• First off is the color choice. If we get this wrong, nothing can save the presentation. Choice of color depends on factors like the audience, content, the venue etc. For example, a presentation for little kids could avoid colors like black and white and use fun colors like a bright blue, orange, shades of yellow, red etc. These colors pop out of the page more, add interest to the content and keep the kids awake through the presentation. Of course, these colors are only suggestions. It is also good practice to have white spaces in the slides, as they serve as breathing spaces for the eye and provide a channel for the eye to travel through the page.
  • Next is contrast. The eye is naturally drawn to areas with the highest contrast. So, it is suggested to keep areas or words which are important at a higher contrast than the other matter. For example, on a dark grey background, white text will have a higher contrast than say, red, or even yellow text. Naturally in this case, whatever is white in color will be considered important by our brain and the eye will tend to look at it first.
  • The third and final element is the visual weight of the colors. Warmer colors like red and orange usually have more visual weight than cooler ones like blue. Example, in a sentence with yellow and red text, our eyes are attracted to red more than to the yellow text, placing more emphasis on the “red” words.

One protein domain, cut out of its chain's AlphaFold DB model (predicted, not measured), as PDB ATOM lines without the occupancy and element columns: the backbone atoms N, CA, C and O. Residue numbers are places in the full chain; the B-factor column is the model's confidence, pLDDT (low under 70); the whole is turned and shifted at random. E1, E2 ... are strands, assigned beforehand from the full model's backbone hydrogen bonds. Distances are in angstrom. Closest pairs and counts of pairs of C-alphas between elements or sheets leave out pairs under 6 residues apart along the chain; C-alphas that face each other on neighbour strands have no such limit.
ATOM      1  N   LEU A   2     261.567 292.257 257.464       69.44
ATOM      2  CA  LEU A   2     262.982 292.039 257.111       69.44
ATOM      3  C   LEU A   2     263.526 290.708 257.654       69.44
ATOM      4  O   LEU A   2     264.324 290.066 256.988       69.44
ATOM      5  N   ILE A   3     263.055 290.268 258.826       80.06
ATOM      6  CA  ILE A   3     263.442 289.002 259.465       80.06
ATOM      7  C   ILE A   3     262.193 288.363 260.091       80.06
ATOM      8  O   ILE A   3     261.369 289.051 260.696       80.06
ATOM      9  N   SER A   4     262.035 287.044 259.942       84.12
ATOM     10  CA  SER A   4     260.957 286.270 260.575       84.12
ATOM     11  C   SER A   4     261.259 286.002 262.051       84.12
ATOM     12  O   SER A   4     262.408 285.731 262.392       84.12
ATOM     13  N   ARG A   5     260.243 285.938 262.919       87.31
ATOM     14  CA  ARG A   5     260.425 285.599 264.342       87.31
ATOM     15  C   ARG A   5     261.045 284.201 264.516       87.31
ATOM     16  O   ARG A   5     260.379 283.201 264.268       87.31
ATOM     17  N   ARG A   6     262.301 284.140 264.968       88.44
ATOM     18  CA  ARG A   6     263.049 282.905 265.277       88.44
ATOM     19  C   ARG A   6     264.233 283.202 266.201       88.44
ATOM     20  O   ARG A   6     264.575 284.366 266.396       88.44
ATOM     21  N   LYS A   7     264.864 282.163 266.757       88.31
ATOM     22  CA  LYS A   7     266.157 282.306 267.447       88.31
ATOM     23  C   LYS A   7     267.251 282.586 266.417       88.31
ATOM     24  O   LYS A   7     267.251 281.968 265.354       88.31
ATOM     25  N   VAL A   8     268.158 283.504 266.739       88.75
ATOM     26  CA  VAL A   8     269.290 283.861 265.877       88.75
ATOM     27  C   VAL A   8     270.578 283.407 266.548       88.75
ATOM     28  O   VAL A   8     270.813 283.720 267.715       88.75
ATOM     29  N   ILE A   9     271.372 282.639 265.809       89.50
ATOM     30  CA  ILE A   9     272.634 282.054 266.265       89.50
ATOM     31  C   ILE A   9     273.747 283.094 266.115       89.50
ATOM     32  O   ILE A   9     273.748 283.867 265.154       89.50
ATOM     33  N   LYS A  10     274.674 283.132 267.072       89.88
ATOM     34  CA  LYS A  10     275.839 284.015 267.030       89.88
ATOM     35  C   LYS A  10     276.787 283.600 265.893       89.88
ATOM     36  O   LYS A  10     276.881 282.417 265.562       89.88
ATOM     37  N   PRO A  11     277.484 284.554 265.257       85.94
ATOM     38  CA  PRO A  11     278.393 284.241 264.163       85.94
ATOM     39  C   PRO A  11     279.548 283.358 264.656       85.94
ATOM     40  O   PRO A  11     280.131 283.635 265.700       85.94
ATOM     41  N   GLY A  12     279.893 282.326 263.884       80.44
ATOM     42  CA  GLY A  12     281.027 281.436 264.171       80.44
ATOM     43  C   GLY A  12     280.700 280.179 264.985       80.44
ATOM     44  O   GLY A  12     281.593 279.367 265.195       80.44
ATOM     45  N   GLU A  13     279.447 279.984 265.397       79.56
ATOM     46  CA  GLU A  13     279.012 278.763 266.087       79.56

Using all or a combination of the above elements will definitely generate interesting presentations. Though color helps gain the audience’s attention, it is up to the actual content to retain it. A few examples to demonstrate what we just learnt:

Apple color useThe above is a snapshot from an apple presentation. The clever use of color and contrast clearly conveys the meaning. Though green has lower visual weight than red, the placement of the green circle against a darker area of the background has a higher contrast than that between the red circle and the lighter area of the background. This naturally attracts the eye to the hero of the slide: the green circle for the iPhone. The blue also has low contrast being cooler and placed against a lighter part of the background. Also note that the elements convey the intended meaning without the need for boring sentences.

Google I:O 14